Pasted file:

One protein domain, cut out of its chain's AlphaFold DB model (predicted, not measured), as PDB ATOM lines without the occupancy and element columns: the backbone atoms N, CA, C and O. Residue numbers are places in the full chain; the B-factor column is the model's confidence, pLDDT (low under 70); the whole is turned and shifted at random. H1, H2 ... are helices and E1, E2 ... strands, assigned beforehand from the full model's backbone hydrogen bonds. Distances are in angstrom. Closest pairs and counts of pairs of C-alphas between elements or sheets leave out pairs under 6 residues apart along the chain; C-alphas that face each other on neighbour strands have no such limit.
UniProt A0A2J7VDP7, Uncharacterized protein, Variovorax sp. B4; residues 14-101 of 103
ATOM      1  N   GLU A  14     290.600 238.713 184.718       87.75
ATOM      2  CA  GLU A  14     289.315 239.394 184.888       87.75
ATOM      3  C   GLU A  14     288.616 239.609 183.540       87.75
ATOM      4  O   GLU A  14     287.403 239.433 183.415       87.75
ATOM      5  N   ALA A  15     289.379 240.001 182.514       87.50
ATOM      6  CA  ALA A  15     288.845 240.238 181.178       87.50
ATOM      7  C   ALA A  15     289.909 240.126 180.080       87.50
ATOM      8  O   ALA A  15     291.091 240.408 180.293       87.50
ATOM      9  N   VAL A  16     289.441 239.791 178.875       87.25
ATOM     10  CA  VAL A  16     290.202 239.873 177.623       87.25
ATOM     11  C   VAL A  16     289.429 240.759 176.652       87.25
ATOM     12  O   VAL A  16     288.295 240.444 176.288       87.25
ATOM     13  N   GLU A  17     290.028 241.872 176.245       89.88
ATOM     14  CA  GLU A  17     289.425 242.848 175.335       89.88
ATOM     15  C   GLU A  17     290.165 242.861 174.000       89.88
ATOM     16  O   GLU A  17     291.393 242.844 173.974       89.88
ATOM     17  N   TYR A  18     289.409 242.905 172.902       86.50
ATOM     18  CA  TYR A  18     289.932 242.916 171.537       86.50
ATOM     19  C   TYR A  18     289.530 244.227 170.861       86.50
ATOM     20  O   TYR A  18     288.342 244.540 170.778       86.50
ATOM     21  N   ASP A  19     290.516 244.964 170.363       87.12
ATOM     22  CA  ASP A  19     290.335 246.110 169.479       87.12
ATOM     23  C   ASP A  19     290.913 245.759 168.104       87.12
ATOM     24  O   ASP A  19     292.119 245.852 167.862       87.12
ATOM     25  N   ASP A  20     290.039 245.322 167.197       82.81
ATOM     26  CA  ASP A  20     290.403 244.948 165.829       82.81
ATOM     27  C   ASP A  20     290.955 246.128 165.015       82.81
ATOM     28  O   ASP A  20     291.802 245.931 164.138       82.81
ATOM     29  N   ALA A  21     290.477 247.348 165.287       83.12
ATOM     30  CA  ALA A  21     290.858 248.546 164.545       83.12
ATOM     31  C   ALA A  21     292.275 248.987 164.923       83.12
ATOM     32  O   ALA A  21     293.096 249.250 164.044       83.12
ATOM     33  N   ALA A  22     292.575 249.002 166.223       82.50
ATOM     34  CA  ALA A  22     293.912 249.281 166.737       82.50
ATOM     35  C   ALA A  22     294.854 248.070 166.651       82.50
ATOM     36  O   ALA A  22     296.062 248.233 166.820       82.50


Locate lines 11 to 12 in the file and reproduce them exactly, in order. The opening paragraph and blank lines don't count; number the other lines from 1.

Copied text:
ATOM     10  CA  VAL A  16     290.202 239.873 177.623       87.25
ATOM     11  C   VAL A  16     289.429 240.759 176.652       87.25